First published in FMT News
By Joe Fernandez, (c) 2016, MToday News Sdn. Bhd. (c) 2016


PETALING JAYA: A new study by the Institute for Democracy and Economic Affairs (Ideas) found that not all promises in the National Transformation Programme (NTP) have been kept.

While the government claimed in the 2015 NTP Annual Report on Tuesday that it has achieved great success in transforming the economy, the think tank noted that the commitment to reduce the government’s role in business remains “unfulfilled and has in fact gone the opposite way.”

Ideas chief, Wan Saiful Wan Jan, in a statement, charged that government speech writers have been “very clever” in choosing words for the report.

“They only highlighted the fact that some GLCs have been divested.”

“They are hiding the bigger story, which is that the government has completely failed to reduce its overall role in business. The government’s grip has actually increased.”

He added that “the Malaysian Government has forgotten its promise to reduce its role in business. “

“Even Pemandu, the body supposed to push the divestment agenda, was no longer serious about it.”

Wan Saiful pointed out that Pemandu has set up a brand new GLC called the BFR Institute, and are entering the consulting market which was previously free from government interference.

“At the beginning, they even gained unfair advantage by using the Prime Minister’s Office as their official address and until today their office is within a government facility.”

“Rather than consistently pushing for a solution, Pemandu itself has become part of the problem in this respect.”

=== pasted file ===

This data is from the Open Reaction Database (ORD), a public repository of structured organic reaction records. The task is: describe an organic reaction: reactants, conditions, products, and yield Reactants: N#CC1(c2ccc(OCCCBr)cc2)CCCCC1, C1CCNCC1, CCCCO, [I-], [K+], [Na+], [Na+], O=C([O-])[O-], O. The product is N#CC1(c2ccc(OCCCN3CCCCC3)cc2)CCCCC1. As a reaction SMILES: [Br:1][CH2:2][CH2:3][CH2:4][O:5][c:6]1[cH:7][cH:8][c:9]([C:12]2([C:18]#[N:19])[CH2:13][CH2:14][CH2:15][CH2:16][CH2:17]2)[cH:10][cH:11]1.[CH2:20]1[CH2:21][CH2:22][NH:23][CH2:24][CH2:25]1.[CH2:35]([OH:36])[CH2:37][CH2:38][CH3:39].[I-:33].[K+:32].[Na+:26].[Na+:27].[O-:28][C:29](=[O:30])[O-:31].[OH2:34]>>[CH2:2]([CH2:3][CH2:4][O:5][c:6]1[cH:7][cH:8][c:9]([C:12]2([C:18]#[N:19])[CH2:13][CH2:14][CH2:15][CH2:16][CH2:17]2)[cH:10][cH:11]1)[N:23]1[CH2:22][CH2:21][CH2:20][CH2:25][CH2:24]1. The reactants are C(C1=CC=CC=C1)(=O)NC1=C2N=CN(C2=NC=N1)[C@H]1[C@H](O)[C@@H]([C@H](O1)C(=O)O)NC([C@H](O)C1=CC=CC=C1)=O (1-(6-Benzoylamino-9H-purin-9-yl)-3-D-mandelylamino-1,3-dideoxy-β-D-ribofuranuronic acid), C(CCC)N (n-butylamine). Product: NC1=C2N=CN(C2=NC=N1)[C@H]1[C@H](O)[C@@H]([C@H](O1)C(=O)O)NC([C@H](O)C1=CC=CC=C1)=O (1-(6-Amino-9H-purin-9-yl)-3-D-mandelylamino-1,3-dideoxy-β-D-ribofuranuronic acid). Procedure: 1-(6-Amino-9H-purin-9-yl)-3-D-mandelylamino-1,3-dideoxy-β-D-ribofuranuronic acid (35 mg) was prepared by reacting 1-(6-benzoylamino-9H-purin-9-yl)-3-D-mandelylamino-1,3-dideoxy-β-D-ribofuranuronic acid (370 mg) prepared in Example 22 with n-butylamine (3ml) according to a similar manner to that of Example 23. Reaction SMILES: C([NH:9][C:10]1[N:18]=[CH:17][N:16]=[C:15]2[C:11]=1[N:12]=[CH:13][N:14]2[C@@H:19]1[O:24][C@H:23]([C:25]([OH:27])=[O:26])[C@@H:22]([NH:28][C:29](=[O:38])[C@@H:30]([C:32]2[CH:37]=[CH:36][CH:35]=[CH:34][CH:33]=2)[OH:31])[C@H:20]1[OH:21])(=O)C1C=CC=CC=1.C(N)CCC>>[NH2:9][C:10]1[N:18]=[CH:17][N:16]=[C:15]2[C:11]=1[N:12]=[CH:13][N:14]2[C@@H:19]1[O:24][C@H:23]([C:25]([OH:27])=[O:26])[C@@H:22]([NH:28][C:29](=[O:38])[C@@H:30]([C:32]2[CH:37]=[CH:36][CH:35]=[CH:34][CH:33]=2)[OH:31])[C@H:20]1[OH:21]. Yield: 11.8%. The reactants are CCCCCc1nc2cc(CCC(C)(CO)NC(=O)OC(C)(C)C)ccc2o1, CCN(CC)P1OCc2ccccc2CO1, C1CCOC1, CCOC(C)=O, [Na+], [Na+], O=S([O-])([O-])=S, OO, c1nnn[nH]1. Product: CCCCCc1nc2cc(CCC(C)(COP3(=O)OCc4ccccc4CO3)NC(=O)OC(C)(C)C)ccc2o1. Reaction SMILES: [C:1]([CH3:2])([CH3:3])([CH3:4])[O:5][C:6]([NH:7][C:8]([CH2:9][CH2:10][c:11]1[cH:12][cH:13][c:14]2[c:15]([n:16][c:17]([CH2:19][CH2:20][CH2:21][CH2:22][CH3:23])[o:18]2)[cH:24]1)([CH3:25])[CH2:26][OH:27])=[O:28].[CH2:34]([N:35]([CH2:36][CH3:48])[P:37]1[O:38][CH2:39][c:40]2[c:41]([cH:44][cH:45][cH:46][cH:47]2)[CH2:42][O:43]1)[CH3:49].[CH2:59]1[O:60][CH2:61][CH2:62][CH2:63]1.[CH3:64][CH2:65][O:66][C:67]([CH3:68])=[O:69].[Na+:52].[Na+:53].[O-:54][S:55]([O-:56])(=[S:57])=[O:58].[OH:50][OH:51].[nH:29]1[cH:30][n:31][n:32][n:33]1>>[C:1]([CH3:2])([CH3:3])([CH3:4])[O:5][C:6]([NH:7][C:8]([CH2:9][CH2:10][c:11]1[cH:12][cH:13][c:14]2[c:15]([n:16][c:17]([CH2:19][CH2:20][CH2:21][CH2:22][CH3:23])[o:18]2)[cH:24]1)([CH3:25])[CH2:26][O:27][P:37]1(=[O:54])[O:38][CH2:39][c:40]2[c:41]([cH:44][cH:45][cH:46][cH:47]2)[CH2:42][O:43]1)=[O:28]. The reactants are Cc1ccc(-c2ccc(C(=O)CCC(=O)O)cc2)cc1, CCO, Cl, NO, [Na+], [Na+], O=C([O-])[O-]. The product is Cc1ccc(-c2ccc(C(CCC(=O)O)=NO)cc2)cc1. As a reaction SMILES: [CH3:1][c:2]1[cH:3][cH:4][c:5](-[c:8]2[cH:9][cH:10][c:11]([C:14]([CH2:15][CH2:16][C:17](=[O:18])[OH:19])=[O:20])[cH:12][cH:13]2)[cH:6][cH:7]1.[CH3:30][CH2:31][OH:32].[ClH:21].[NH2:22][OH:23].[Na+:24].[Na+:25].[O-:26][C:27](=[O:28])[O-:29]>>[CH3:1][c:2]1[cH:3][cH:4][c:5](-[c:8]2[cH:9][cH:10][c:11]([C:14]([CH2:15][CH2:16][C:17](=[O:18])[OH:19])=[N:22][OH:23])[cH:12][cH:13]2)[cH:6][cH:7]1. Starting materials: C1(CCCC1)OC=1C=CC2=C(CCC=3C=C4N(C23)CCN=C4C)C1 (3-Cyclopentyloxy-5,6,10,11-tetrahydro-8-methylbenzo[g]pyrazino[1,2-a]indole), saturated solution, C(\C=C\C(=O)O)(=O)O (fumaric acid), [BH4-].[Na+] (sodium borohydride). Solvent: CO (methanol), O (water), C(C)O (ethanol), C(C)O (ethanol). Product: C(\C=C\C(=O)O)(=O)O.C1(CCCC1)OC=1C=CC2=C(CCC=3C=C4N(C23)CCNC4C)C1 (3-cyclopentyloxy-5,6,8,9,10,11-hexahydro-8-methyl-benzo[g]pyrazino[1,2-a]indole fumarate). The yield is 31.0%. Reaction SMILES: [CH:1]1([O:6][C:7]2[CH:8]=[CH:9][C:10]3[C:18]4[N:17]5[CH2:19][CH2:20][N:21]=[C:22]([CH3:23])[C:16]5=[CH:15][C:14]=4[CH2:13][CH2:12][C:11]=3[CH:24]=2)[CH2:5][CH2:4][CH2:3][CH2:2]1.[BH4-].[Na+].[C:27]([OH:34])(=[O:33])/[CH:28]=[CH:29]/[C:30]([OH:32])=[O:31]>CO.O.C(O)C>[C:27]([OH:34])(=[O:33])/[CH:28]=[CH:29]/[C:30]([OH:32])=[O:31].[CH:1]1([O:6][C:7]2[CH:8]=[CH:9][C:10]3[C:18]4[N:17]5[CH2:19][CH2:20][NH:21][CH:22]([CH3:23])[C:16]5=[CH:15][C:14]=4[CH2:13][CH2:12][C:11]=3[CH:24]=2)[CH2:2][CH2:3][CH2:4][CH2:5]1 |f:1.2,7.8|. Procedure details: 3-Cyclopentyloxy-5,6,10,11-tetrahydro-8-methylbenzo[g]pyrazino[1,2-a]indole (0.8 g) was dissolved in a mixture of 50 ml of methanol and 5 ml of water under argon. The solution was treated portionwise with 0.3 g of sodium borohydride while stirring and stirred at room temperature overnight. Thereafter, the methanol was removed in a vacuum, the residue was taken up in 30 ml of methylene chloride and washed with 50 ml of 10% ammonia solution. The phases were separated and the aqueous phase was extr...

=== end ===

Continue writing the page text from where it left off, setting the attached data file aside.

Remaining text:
In a study titled, “Lesser Government in Business: An Unfulfilled Promise?”, Wan Saiful explains how the government’s grip on the economy has actually grown rather than been reduced.

“When it comes to reducing its role in business, the government’s track record appears mixed.”

“The government claims a 100 per cent achievement rate when it comes to divestment of companies under GLCs and GLICs.”

However, he lamented, that’s only stating half the story while conveniently hiding the fact that the government has been actively buying more equities than they have sold.

“Our calculations show that from 2011 to 2015, the government’s share in the KLCI increased from 43.7 per cent to 47.1 per cent, indicating that its control of the largest companies in Malaysia has increased.”

“It also signifies that the Malaysian Government has been accumulating shares of its investments in various companies from 2011 to 2015.”

On top of that, continued Wan Saiful, the government has also increased its investments in private companies as compared to its disposals. “Data indicates that the total GLC acquisition value of RM51.7 billion dwarfs the total disposals at RM29.5 billion.”

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